Kevin Rudd is in New York with Penny Wong fighting valiantly to fix the world’s climate.
Meanwhile, back home, “Financial stress for families on the rise”, writes Ruth Pollard in the SMH:
Stable unemployment figures and wafer-thin economic growth are masking an unfolding story of mortgage stress, rental problems and homelessness as the real impact of the downturn bites.
Financial counsellors say in the past 12 months their client base has shifted significantly from mostly long-term unemployed to those who, after a lifetime of employment, are out of a job and struggling to pay their mortgage or worse, feed their family.
Get Crikey FREE to your inbox every weekday morning with the Crikey Worm.
The shift has been profound. The number of clients who are employed but in financial stress has increased by 36 per cent in the past six months, while mortgage stress has risen by 60 per cent, said Sherrie Wilkins, a financial counsellor at the Far West Credit Counselling Service in Broken Hill.
“Their cases are much more difficult to manage,” she says. “They have massive utility bills, credit card bills and other debts — I have got clients who are suicidal, clients who are depressed and on medication, who have already lost their house, or worried they will lose their house.”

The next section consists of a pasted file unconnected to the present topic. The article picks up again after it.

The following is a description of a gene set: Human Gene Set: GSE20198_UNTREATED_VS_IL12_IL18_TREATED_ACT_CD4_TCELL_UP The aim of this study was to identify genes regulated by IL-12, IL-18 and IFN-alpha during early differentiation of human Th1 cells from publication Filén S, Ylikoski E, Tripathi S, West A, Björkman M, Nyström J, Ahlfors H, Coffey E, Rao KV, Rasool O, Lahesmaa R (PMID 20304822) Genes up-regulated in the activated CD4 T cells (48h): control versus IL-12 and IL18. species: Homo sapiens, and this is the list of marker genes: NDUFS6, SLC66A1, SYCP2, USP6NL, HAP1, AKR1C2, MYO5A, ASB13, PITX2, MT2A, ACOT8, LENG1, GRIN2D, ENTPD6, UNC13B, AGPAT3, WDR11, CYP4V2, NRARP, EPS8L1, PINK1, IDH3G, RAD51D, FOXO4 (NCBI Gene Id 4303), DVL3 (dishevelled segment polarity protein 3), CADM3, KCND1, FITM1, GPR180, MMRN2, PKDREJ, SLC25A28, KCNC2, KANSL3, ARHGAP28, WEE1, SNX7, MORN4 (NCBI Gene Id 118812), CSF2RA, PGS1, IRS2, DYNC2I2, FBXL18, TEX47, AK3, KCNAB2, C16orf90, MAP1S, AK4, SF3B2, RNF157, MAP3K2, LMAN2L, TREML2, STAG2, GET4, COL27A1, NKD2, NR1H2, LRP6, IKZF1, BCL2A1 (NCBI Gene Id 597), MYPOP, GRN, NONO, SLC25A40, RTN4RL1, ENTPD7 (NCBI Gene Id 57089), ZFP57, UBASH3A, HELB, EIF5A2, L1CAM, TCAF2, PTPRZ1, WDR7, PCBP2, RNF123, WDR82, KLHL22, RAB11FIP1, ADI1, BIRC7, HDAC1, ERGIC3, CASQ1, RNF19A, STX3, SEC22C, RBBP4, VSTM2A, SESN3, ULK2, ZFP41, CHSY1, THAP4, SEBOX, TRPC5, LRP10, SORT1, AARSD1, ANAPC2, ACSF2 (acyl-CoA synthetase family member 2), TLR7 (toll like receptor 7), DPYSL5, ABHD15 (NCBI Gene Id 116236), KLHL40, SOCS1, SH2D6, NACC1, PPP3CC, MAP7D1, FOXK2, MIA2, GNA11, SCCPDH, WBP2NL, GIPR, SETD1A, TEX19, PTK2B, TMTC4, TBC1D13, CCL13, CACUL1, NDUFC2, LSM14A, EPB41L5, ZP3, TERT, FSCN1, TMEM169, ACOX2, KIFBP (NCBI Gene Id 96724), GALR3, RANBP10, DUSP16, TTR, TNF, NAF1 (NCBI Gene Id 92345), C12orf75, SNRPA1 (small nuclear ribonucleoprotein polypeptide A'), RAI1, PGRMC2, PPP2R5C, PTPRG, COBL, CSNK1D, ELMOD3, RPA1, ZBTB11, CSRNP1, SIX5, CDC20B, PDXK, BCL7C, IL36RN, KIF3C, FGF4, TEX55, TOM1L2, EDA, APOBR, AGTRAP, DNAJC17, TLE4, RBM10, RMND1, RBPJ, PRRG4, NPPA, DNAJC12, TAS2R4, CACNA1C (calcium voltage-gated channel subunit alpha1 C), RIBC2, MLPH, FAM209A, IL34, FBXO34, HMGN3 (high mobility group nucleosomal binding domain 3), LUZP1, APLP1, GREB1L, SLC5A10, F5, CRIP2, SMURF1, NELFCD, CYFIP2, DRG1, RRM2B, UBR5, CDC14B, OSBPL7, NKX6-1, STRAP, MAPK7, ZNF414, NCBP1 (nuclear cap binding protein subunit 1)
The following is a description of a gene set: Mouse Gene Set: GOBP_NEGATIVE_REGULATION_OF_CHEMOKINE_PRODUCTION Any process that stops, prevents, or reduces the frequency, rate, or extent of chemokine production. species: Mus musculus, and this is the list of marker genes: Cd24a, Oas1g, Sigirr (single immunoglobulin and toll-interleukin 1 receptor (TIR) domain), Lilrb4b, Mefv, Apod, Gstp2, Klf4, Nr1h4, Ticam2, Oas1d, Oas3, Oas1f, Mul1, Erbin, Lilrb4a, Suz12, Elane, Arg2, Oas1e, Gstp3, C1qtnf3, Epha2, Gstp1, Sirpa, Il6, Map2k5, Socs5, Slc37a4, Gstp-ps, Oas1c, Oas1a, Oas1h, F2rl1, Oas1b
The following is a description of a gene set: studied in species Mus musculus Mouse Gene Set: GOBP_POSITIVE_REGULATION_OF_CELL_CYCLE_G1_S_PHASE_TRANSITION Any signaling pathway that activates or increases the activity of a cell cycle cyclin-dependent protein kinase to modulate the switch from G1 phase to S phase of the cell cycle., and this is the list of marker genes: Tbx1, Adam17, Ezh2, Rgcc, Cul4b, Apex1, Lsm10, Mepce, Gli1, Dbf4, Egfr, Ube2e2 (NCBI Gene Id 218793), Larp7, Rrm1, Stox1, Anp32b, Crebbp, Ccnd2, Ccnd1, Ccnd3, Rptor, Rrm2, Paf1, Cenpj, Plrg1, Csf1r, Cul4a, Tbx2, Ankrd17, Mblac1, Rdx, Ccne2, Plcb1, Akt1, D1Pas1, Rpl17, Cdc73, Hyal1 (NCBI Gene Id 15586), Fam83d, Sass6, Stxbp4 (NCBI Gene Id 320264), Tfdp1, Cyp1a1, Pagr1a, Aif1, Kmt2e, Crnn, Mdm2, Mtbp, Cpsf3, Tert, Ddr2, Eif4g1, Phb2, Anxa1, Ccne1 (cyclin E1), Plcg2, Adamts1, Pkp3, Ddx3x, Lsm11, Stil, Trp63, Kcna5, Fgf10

Ms Wilkins has seen parents go without food to feed their children — telling them they are on a diet rather than admitting that even buying groceries is a struggle — and people driving in unregistered cars, too broke to afford the fee but unable to get to job interviews any other way.
This is a real reason for the Reserve Bank to hold its fire on interest rates and for the stimulus package to be continued. The rising exchange rate is not such a reason, as it is largely irrelevant for inflation over any reasonable time frame.
We know the official unemployment rate greatly understates underemployment. We suspect mortgage stress is on the rise as recent new home owners morph into Australia’s subprime borrowers. The practical impact of this will rapidly escalate when the RBA begins to hike interest rates.